“Did you see her with—”
“Minnie, hush,” said Ruth.
The song seemed to rise into the car from the dirt below. It vibrated the wheels, the windows, the springs in the seat.
“What did you find out?” Ruth asked.
Clarence started the engine and backed away.
For weeks they chased rumors of work. They followed the railroads that crisscrossed the piedmont, the river bottoms, the sand hills. Everywhere they went, Minnie looked for the woman with the guitar. She was no Spray millhand, that was clear. She wouldn’t be tied to any one place. She went where she pleased, where she was needed. Her girth, her deep voice. Her big hands striking those chords like John Henry, driving those pickets like Moses. She hadn’t followed her brother or anyone else to get where she was meant to go. Wherever she was going, she was driving herself.
Minnie wanted to drive Ezra’s car and he said all right. She wasn’t the best driver, but he was patient with her. When she veered toward something that caught her eye—a family of deer in a meadow or a train crawling in the distance—and another car headed toward them in the opposite lane, he said, “Hey, Min?” and she corrected her aim.
The windows were down and the smells of April lathered against her face. The smutty aromas of lilac and gardenia turned up in the meadows and opened to wanton bees that arced from bloom to bloom. The gutters, fields, and far-off woods were a brassy mess of urges—it dazed her, so that south of Greensboro, when they came to the fork and Ezra told her to keep to the right, she went off instead to the left.
“We got to get over there,” he said, meaning they should backtrack. But she cut the wheel to the right and bounced the car into the high grass and down the ditch, splashing muddy water onto the windshield. When she jumped the bank onto the Randleman road, the front right tire hissed and dragged.
They stopped and Ezra jacked the car up and squatted with his kit beside the flat. She crouched in the gravel and watched him work. She was irritated in expectation of his soreness, but when he realized she was eyeing him, he grinned at her over his shoulder and said, “Adams’s Spring lays just yonder.”
She took a few steps in that direction, the old verse rising to mind—He told her to meet him at Adams’s Spring—and before she had recognized the need, she bowed double and puked bile into the ditch. Behind her, Ezra paused at his work. After she had finished, she stayed bent, hands on her knees, waiting for her stomach to unknot. In the ditch a few yards off lay the carcass of a shaggy yellow cat. The fur of its belly was matted with blood, and in the wound’s stiffened shag, honeybees were lighting and launching. Minnie shut her eyes. The spell faded. Ezra offered her a pocket bottle of rye. “Little hair of the dog?” She swished the spicy liquor and spat into the gravel, and the next sip she swallowed.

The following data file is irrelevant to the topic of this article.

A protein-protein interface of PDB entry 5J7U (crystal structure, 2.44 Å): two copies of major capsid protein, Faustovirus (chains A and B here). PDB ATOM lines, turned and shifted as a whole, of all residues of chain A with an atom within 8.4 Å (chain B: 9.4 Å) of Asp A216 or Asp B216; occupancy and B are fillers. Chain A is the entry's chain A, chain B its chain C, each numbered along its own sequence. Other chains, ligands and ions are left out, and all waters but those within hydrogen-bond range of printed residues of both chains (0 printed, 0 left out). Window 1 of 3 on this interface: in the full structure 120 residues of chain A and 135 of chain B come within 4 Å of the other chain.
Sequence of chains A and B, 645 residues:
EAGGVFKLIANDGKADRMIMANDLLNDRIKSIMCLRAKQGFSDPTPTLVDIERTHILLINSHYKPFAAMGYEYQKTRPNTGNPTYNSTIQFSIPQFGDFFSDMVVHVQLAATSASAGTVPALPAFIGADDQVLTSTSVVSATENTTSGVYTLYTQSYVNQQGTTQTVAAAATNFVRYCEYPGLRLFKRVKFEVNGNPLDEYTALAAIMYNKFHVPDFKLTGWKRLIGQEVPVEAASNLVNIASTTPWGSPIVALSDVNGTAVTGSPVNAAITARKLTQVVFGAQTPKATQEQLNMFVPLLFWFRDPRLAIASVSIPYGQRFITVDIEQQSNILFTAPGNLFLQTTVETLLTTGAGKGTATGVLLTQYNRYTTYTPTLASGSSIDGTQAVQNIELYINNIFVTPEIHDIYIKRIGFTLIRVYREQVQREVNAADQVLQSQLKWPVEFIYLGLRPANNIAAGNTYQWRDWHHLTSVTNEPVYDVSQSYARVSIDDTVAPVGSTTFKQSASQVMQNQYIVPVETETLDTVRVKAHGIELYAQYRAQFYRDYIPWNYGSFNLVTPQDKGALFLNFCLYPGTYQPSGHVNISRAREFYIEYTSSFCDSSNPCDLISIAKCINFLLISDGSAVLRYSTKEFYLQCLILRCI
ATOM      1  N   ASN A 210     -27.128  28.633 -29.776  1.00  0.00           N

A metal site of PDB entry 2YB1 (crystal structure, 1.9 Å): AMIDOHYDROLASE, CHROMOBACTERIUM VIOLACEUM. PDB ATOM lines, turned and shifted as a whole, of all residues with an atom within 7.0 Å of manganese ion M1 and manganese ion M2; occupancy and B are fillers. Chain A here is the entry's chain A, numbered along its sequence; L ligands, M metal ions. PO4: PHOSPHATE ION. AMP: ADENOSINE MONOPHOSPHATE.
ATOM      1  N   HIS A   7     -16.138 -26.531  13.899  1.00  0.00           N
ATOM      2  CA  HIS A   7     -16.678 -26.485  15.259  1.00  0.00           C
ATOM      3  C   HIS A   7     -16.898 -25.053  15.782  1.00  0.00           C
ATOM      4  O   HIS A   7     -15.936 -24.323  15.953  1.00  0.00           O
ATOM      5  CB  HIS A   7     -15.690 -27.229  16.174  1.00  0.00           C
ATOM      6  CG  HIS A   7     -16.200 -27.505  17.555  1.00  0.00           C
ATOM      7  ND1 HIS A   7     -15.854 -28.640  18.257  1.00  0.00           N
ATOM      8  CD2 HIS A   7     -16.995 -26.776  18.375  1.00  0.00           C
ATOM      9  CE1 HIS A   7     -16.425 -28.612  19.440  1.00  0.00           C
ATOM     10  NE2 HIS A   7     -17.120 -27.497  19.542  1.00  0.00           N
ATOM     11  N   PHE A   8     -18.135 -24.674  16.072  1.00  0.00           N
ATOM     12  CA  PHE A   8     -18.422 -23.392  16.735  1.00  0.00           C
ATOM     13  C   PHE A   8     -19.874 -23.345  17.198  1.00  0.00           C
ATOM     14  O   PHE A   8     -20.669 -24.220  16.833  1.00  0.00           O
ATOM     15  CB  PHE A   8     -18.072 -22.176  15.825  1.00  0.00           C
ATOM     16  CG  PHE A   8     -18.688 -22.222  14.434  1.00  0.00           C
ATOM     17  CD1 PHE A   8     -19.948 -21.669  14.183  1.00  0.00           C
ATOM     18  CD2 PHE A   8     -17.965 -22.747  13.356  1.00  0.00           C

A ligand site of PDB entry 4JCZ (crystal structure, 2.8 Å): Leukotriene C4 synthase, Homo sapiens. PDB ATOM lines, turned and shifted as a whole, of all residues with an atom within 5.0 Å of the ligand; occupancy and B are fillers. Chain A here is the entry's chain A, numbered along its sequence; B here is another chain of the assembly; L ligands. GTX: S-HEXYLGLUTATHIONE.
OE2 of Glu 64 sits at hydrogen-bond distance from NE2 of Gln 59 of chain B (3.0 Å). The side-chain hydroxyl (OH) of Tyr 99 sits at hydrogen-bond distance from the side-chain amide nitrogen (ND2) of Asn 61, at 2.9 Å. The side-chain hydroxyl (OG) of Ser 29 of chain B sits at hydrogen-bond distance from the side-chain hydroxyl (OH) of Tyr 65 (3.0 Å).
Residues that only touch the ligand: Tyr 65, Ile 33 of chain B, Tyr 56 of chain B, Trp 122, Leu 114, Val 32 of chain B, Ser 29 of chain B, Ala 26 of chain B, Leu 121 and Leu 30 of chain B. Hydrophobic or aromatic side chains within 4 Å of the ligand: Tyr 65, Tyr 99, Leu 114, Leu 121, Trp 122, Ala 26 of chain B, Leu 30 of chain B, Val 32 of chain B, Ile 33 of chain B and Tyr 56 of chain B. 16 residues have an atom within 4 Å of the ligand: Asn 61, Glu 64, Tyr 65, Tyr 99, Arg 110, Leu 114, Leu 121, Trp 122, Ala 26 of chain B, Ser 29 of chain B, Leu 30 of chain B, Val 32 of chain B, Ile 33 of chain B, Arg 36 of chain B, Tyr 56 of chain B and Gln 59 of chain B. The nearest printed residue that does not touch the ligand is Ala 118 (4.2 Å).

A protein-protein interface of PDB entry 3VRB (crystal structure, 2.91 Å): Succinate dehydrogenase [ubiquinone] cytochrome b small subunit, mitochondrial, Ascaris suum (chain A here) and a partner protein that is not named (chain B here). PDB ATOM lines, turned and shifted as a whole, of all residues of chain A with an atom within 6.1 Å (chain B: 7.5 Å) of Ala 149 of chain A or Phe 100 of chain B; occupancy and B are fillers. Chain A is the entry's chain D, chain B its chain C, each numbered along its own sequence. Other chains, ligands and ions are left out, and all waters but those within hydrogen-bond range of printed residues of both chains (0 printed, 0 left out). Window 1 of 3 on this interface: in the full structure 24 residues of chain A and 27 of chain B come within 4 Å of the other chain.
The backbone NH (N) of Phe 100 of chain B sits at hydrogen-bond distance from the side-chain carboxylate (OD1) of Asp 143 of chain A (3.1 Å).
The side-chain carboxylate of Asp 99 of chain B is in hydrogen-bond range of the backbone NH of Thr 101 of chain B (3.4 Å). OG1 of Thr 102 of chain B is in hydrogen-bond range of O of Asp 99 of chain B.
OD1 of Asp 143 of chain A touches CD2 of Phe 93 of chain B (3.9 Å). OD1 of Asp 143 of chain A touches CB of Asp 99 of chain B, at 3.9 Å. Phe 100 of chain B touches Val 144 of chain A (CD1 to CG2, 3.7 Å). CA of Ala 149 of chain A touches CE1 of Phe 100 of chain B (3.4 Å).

“Mind if I drive?” he asked.
Down the road they came to a springhouse, set back and sheathed in weeds. Ezra killed the engine. “Used to be a sign nailed to the boards that called it Naomi Spring, but everyone still calls it Adams’s.” It was a worm-eaten shack, ordinary and ugly as a coal-camp shithouse. It would have looked at home among the dozens of derelict shacks in Uneasy Valley. It could have been the icehouse where the bodies of her brothers were said to have cooled after the accident. (She had no memory of the accident. In fact she had no memory of the boys at all, though their dying had laid the tracks for her life.) Ezra said, “We can look inside if you want.” In the empty doorframe bees wheeled over ledges of sunlight. She tried to imagine Omie Wise in there, waiting among the bees, holding her grip in which she had fearfully, hopefully, hurriedly stuffed dresses from her cedar chest. Listening for John Lewis’s horse. Wondering would the life that lay ahead with him turn out better than what she’d abandoned. In the song he promised her money and jewels, but he needn’t have promised riches to lure her from safety. Not in the condition he’d gotten her into.
Ezra said, “In three months I never heard you hold so long a spell of silence.”
Once again she nearly told him. But she knew that once she’d opened that window, the predicament would no longer be hers to solve alone. She’d be bound to his company and his opinions. And if he didn’t run off right away, he might just as easily run off later, when she’d come to rely on him.
“I’m hungry” was all she said.